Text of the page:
Leos v. Rasey et al

Filing 62

FINDINGS and RECOMMENDATIONS on Plaintiff's Motion to Strike Defendants' Affirmative Defenses 52 , signed by Magistrate Judge Jennifer L. Thurston on 3/1/17. Referred to Judge O'Neill. Objections to F&R Due Within Fourteen Days. (Gonzalez, R)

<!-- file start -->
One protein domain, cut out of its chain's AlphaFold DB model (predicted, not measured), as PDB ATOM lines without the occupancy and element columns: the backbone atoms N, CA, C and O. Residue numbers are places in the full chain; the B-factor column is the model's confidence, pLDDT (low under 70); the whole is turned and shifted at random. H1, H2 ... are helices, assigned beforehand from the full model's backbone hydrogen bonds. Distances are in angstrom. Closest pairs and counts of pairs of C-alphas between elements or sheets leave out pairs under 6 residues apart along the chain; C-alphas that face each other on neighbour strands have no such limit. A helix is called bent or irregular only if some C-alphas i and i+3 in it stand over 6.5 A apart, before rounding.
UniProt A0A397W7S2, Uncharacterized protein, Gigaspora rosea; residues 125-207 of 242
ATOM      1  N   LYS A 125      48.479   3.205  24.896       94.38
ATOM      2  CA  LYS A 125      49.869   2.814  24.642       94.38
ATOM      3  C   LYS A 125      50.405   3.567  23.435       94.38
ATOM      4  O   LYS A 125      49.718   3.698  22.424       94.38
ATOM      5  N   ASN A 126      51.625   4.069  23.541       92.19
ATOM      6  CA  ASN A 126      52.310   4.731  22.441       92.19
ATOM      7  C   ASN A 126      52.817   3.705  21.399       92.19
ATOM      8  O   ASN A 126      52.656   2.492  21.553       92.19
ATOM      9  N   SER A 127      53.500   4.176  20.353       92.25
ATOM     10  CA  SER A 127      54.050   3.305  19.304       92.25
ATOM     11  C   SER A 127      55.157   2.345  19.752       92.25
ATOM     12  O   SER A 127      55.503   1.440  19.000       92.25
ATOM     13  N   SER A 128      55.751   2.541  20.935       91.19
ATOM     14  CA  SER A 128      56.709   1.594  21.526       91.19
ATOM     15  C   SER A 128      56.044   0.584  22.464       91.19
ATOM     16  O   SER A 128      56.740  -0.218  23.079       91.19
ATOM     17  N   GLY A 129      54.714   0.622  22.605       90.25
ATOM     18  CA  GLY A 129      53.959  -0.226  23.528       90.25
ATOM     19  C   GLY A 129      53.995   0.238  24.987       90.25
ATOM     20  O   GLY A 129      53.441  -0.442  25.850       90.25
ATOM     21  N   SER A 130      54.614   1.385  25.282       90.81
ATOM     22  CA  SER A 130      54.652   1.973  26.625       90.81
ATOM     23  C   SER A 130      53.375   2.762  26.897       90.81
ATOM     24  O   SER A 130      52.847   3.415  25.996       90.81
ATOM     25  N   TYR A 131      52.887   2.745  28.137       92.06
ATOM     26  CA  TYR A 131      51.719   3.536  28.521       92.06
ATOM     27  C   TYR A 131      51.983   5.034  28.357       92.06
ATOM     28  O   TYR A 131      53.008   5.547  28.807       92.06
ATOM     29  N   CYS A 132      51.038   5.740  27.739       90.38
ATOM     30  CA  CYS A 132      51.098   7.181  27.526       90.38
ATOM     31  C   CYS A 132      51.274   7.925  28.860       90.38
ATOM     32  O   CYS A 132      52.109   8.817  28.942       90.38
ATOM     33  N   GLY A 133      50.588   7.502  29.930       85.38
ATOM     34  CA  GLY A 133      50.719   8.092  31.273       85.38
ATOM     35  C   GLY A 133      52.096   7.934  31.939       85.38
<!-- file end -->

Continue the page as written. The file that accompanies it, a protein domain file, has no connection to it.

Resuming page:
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1 2 3 4 5 6 7 8 UNITED STATES DISTRICT COURT 9 EASTERN DISTRICT OF CALIFORNIA 10 11 JAMES LEOS, 12 Plaintiff, 13 14 Case No. 1:14-cv-02029-LJO-JLT (PC) v. RASEY, et al., 15 FINDINGS AND RECOMMENDATIONS ON PLAINTIFF’S MOTION TO STRIKE DEFENDANTS’ AFFIRMATIVE DEFENSES (Doc. 52) Defendants. 14-DAY OBJECTION DEADLINE 16 Plaintiff claims he was forced to work in the prison kitchen despite that this exceeded his 17 18 physical capabilities. (Doc. 19.) In their answer, Defendants raise twelve affirmative defenses, 19 (Doc. 21), five of which Plaintiff now seeks to strike (Doc. 52). For the reasons set forth below, 20 the Court recommends Plaintiff’s motion be DENIED IN PART and GRANTED IN PART 21 with leave to amend. FINDINGS 22 23 24 I. Pleading Standards for Affirmative Defenses The Federal Rules of Civil Procedure require a party responding to a pleading to identify 25 its defenses to each claim asserted. Fed. R. Civ. P. 8(b)(1). Further, responding parties are 26 instructed to “state any avoidance or affirmative defense, including: accord and satisfaction; 27 assumption of risk; contributory negligence; duress; estoppel; failure of consideration; fraud; 28 illegality; injury by fellow servant; laches; license; payment; release; res judicata; statute of 1 1 frauds; statute of limitations; and waiver.” Fed. R. Civ. P. 8(c). 2 In Kohler v. Flava Enterprises, Inc., 779 F.3d 1016, 1019 (9th Cir. 2015), the Ninth 3 Circuit Court of Appeals determined, “‘the ‘fair notice’ required by the pleading standards only 4 requires describing the defense in “general terms.” “Although fair notice is a low bar that does 5 not require great detail, it does require a defendant to provide some factual basis for its 6 affirmative defenses.” Bird v. Zuniga, 2016 WL 7912005, * 2 (E.D. Cal. Nov. 30, 2016); citing 7 United States v. Gibson Wine Co., No. 15-1900, 2016 WL 1626988, at *5 (E.D. Cal. Apr. 25, 8 2016) (internal quotation marks and citations omitted); Qarbon.com Inc. v. eHelp Corp., 315 F. 9 Supp. 2d 1046, 1049 (N.D. Cal. 2004) (“A reference to a doctrine, like a reference to statutory 10 provisions, is insufficient notice.”) 11 Merely naming a doctrine or statute in an affirmative defense is insufficient to afford fair 12 notice. Wild v. Benchmark Pest Control, Inc., 2016 WL 1046925, at *4 (E.D. Cal. Mar. 16, 13 2016); Stevens v. Corelogic, Inc., 2015 WL 7272222, at *4 (S.D. Cal. Nov. 17, 2015); Beco 14 Dairy Automation Inc. v. Global Tech Systems, Inc., 2015 WL 5732595 (E.D. Cal. Sept. 28, 15 2015); Kohler v. Staples, 291 F.R.D. 464, 469 (S.D. Cal. 2013). Likewise, “[s]imply identifying 16 an affirmative defense by name does not provide fair notice of the nature of the defense or how it 17 applies in [the] action. . . .” Bd. of Trs. of IBEW Local Union No. 100 Pension Tr. Fund v. 18 Fresno's Best Indus. Elec., Inc., No. 13-01545, 2014 WL 1245800, at *4 (E.D. Cal. Mar. 24, 19 2014). 20 II. 21 Motion to Strike The Court may strike “an insufficient defense or any redundant, immaterial, impertinent, 22 or scandalous matter” from a pleading, either on the Court’s own motion or by motion of a party. 23 Fed. R. Civ. P. 12(f). A defense may be “insufficient” either as a matter of pleading or as a 24 matter of law. See Security People, Inc. v. Classic Woodworking, LLC, 2005 U.S. Dist. LEXIS 25 44641, at *5 (N.D. Cal. Mar. 4, 2005) (citing Wyshak v. City Nat’l Bank, 607 F.2d 824, 827 (9th 26 Cir. 1979); Kaiser Aluminum & Chemical Sales, Inc. v. Avondale Shipyards, Inc., 677 F.2d 27 1045, 1057 (5th Cir. 1982)). A defense is insufficiently pled if it fails to give “fair notice” of the 28 defense, but insufficient as a matter of law when there are no questions of fact or law, and the 2 1 defense would not succeed under any circumstances. Wyshak, 607 F.2d at 827; SEC v. Sands, 2 902 F. Supp. 1149, 1165 (C.D. Cal. 1995) (citations omitted). The purpose of a motion to strike under Rule 12(f) “is to avoid the expenditure of time 3 4 and money that must arise from litigating spurious issues.” Sidney-Vinstein v. A.H. Robins Co., 5 697 F.2d 880, 885 (9th Cir. 1983). However, motions to strike affirmative defenses “are 6 disfavored and infrequently granted.” Neveau v. City of Fresno, 392 F. Supp. 2d 1159, 1170 7 (E.D. Cal. 2005). The Court “must view the pleading under attack in the light more favorable to 8 the pleader.” Garcia ex rel. Marin v. Clovis Unified School Dist., 2009 WL 2982900, at *23 9 (E.D. Cal. Sept.14, 2009) (internal citation omitted). If a court strikes an affirmative defense, 10 leave to amend should be freely given where the opposing party will not be prejudiced given the 11 policy favoring resolution of cases “on the proofs rather than the pleadings.” Rennie & 12 Laughlin, Inc. v. Chrysler Corp., 242 F.2d 208, 213 (9th Cir. 1957); Wyshak, 607 F.2d at 827. 13 As the moving party, Plaintiff bears the burden on his motion to strike and the standard 14 for granting such a motion is high. Willis v. Mullins, No. CIV-F-04-6542 AWI LJO, 2006 WL 15 2792857, at *1 (E.D.Cal. Sept. 28, 2006). A>[E]ven when technically appropriate and well- 16 founded, Rule 12(f) motions often are not granted in the absence of a showing of prejudice to the 17 moving party.=@ Hernandez, 2007 WL 1649911, at *1; also McArdle v. AT&T Mobility, LLC, 18 No. C 09-1117 CW, 2009 WL 2969463, at *9 (N.D.Cal. Sept. 14, 2009). Further, Aa motion to 19 strike an affirmative defense >will not be granted unless it appears to a certainty that plaintiff[] 20 would succeed despite any state of the facts which could be proved in support of the defense and 21 are inferable from the pleadings.=@ Acacia Corporate Management, LLC v. United States, No. 22 CIV F-07-1129 AWI GSA, 2008 WL 191029, at *5 (E.D.Cal. Jan. 22, 2008) (quoting Williams 23 v. Jader Fuel Co., 944 F.2d 1388, 1400 (7th Cir. 1991)). Plaintiff seeks to strike Defendants’ First, Second, Third, Fourth, and Sixth Affirmative 24 25 Defenses. (Doc. 52.) 26 III. Discussion and Analysis 27 A. First Affirmative Defense 28 The First Affirmative Defense states: 3 1 2 Defendants are immune from liability under the doctrine of qualified immunity because their conduct did not violate any clearly established law and their actions were objectively reasonable at all times mentioned in the Second Amended Complaint. 3 4 5 (Doc. 51, Amd. Ans. to SAC, p. 4.) Qualified immunity is an affirmative defense that should be pled by the defendant. 6 Camarillo v. McCarthy, 998 F.2d 638, 639 (9th Cir. 1993), citing Gomez v. Toledo, 446 U.S. 7 635, 640 (1980); Fed.R.Civ.P. 8(c). “Qualified immunity shields government officials from civil 8 damages liability unless the official violated a statutory or constitutional right that was clearly 9 established at the time of the challenged conduct.” Taylor v. Barkes, --- U.S. ---, 135 S.Ct. 2042, 10 2044 (June 1, 2015) quoting Reichle v. Howards, --- U. S. ---, 132 S.Ct. 2088, 2092 (2012). 11 Qualified immunity analysis requires two prongs of inquiry: “(1) whether ‘the facts alleged 12 show the official’s conduct violated a constitutional right; and (2) if so, whether the right was 13 clearly established’ as of the date of the involved events ‘in light of the specific context of the 14 case.’” Tarabochia v. Adkins, 766 F.3d 1115, 1121 (9th Cir. 2014) quoting Robinson v. York, 15 566 F.3d 817, 821 (9th Cir. 2009); see also Pauluk v. Savage , --- F.3d. ---, 2016 WL 4598287, 16 *8 (9th Cir. Sept. 8, 2016). “To be clearly established, a right must be sufficiently clear that 17 every reasonable official would have understood that what he is doing violates that right.” 18 Reichel, 132 S.Ct. at 2092; see also Castro v. County of Los Angeles, --- F.3d ---, 2016 WL 19 4268955, *4 (9th Cir. Aug. 15, 2016). 20 The doctrine of qualified immunity “balances two important interests -- the need to hold 21 public officials accountable when they exercise power irresponsibly and the need to shield 22 officials from harassment, distraction, and liability when they perform their duties reasonably.” 23 Pearson v. Callahan, 129 S. Ct. 808, 815 (2009). 24 In his motion, Plaintiff attacks the first affirmative defense by merely stating “The claim 25 that the officer conduct was reasonable, does not address the specific elements of qualified 26 immunity.” (Doc. 52, p. 3.) But the first affirmative defense does not just assert that 27 Defendants’ conduct was reasonable; rather, it asserts both that officer conduct did not violate 28 any clearly established law and was objectively reasonable. This generally addresses both 4 1 elements of qualified immunity and gives Plaintiff fair notice of the defense. Kohler, 779 F.3d at 2 1019. Further, Plaintiff does not show any prejudice from this affirmative defense, Hernandez, 3 2007 WL 1649911, at *1, and the Court finds none. Thus, Plaintiff’s motion to strike 4 Defendants’ First Affirmative Defense should be DENIED. 5 B. 6 The Second Affirmative Defense states: 7 All happenings, events, damages, and injuries referred to in the Second Amended Complaint were proximately caused and contributed by Plaintiff’s own conduct in that he failed to exercise ordinary care at all times mentioned, or by his own deliberate conduct Plaintiff caused the damages and injuries alleged. 8 9 Second Affirmative Defense 10 (Doc. 51, Amd. Ans. to SAC, p. 4.) Plaintiff’s only objection as to this affirmative defense is 11 that “Defendants fail to set forth any fact to suggest why they think this is so.” (Doc. 52, p. 3.) 12 Contributory negligence is an affirmative defense listed in Rule 8(c)(1). This affirmative 13 defense in its entirety provides Plaintiff with fair notice of Defendants’ intent to argue that 14 Plaintiff’s conduct contributed to his damages and injuries in connection with this incident. An 15 explanation as to why Defendants “think this is so” is not required in a responsive pleading. 16 Therefore, Plaintiff’s motion to strike Defendants’ Second Affirmative Defense should be 17 DENIED. 18 C. 19 The Third Affirmative Defense states: 20 21 To the extent that Plaintiff has previously litigated the issues raised in this complaint, the complaint and all causes of action are barred by the doctrines of res judicata or collateral estoppel. 22 (Doc. 51, Amd. Ans. to SAC, p. 4.) Plaintiff objects that this affirmative defense states “no facts 23 suggesting his suit is untimely and identify no prior action which could conceivably bar” it. 24 (Doc. 52, p. 4, citing “Mayfield, 2015 WL 791309, at *4; Dodson, 289 F.R.D. at 604 (only 25 finding conclusory averment of statute of limitations defense adequate because plaintiff had not 26 said when alleged violations occurred.).” 27 28 Third Affirmative Defense Estoppel and res judicata are affirmative defenses listed in Rule 8(c)(1). This affirmative defense in its entirety provides Plaintiff with fair notice of Defendants’ intent to argue that 5 1 Plaintiff is estopped if he has previously litigated the issues raised in this action. Defendants 2 need not cite specific case numbers in which they believe Plaintiff previously litigated these 3 issues in their responsive pleading. It suffices to place Plaintiff on notice that, if he has 4 previously litigated the claims in this action, they will raise collateral estoppel and/or res judicata 5 as a bar. Therefore, Plaintiff’s motion to strike Defendants’ Third Affirmative Defense should 6 be DENIED. 7 D. 8 The Fourth Affirmative Defense states: 9 To the extent Plaintiff failed to take reasonable actions to mitigate his damages, if any such damages occurred, any recovery against Defendants must be reduced by the amount of damage that Plaintiff could have prevented through the exercise of reasonable diligence. 10 11 Fourth Affirmative Defense 12 (Doc. 51, Amd. Ans. to SAC, p. 5.) Plaintiff asserts that “Defendants failed to establish that 13 Plaintiff had a duty to mitigate nor did they provide a factual basis for concluding that Plaintiff 14 failed to do so.” (Doc. 52, p. 4.) “Courts have typically held that a generalized statement . . . 15 meets [a party’s] pleading burden with respect to the affirmative defense of damage mitigation.” 16 See Kaur v. City of Lodi, No. 2:14-cv-00828-TLN-AC, 2016 WL 627308, at *5 (E.D. Cal. Feb. 17 16, 2016); see also Eurow & O’Reilly Corp. v. Superior Mfg. Grp., Inc., No. CV 14-6595- 18 RSWL VBKX, 2015 WL 1020116, at *3 (C.D. Cal. Mar. 6, 2015) (alterations in original) 19 (citation and internal quotation marks omitted); Hamilton v. Quinonez, No. 1:14-CV-1216-LJO, 20 2015 WL 1238245, at *4 (E.D. Cal. Mar. 17, 2015) report and recommendation adopted, No. 21 1:14-CV-1216-LJO-MJS, 2015 WL 1606969 (E.D. Cal. Apr. 9, 2015) (applying Iqbal/Twombly 22 pleading standard to affirmative defenses). 23 The Fourth Affirmative Defense contains a description of the defense for Plaintiff’s 24 failure to mitigate his damages and explains the offset which may result from a finding in their 25 favor. This is a sufficient description of the mitigation defense for pleading purposes. Kohler, 26 779 F.3d at 1019. Proof of circumstances under which Plaintiff would be required to mitigate 27 damages and of his failure to do so will be fodder for the finder of fact, but need not be stated in 28 a responsive pleading. Thus, Plaintiff’s motion to strike Defendants’ Fourth Affirmative 6 1 Defense should be DENIED. 2 E. 3 The Sixth Affirmative Defense states: “This action is barred by the decision in Heck v. 4 5 Sixth Affirmative Defense Humphrey, 512 U.S. 477 (1994).” (Doc. 51, Amd. Ans. to SAC, p. 5.) Plaintiff objects to this affirmative defense by stating that “Defendants fail to set forth 6 some factual support, when in fact they admit Plaintiff’s RVR was dismissed.” (Doc. 52, p. 4, 7 citing Doc. 51, 3:22-23.) 8 The United States Supreme Court has determined that an inmate may not bring an action 9 under § 1983 if its success would release the claimant from confinement or shorten its duration, 10 Preiser v, Ridrugyez, 411 U.S. 475, 500, 93 S.Ct. 1827 (1973); Young v. Kenny, 907 F.2d 874 11 (9th Cir. 1990), cert. denied 11 S.Ct. 1090 (1991), or would necessarily imply the invalidity of 12 the conviction or sentence, Heck v. Humphrey, 512 U.S. 477, 487 (1994). Where the plaintiff’s 13 success on a § 1983 action would necessarily imply the invalidity of his underlying conviction or 14 sentence, he must first "prove that the conviction or sentence has been reversed on direct appeal, 15 expunged by executive order, declared invalid by a state tribunal authorized to make such 16 determination, or called into question by a federal court's issuance of a writ of habeas corpus, 28 17 U.S.C. § 2254." Heck at 487-88. "A claim for damages bearing that relationship to a conviction 18 or sentence that has not been so invalidated is not cognizable under § 1983." Id. at 488. 19 Defendants’ Sixth Affirmative Defense merely states that the action is barred by Heck. It 20 does not provide any factual basis to meet the fair notice requirement, Bird, 2016 WL 7912005, 21 * 2, which is less than clear for fair notice purposes given their admission, as Plaintiff correctly 22 points out, that the RVR against Plaintiff was dismissed. (Doc. 52, p. 4, citing Doc. 51, 3:22- 23 23.) Additionally, given the RVR involved in Plaintiff’s allegations, Defendants’ affirmative 24 defense fails to provide any basis for the application of Heck, as opposed to Edwards v. Balisok, 25 520 U.S. 641, 643-647 (1997) (for loss of good-time credits). Thus, Plaintiff’s motion to strike 26 Defendants’ Sixth Affirmative Defense should be GRANTED. 27 28 RECOMMENDATION Accordingly, the Court RECOMMENDS: 7 1 1. 2 Plaintiff’s motion to strike the affirmative defenses should be GRANTED IN PART and DENIED IN PART as follows: 3 a. 4 The motion should be GRANTED as to the Sixth Affirmative Defense which should be STRICKEN with leave to amend; 5 b. 6 The motion should be DENIED as to the First, Second, Third, and Fourth Affirmative Defenses; 7 2. Defendants should be given leave to file an amended answer1; and 8 3. Failure to amend should result in the matter proceeding without the Sixth 9 Affirmative Defense. 10 These Findings and Recommendations will be submitted to the United States District 11 Judge assigned to the case, pursuant to the provisions of Title 28 U.S.C. § 636(b)(l). Within 14- 12 days after being served with these Findings and Recommendations, the parties may file written 13 objections with the Court. Local Rule 304(b). The document should be captioned “Objections 14 to Magistrate Judge’s Findings and Recommendations.” The parties are advised that failure to 15 file objections within the specified time may result in the waiver of rights on appeal. Wilkerson 16 v. Wheeler, 772 F.3d 834, 839 (9th Cir. 2014) (citing Baxter v. Sullivan, 923 F.2d 1391, 1394 17 (9th Cir. 1991)). 18 19 IT IS SO ORDERED. Dated: 20 March 1, 2017 /s/ Jennifer L. Thurston UNITED STATES MAGISTRATE JUDGE 21 22 23 24 25 26 27 28 1 Leave to amend should only be granted as to the Sixth Affirmative Defense. 8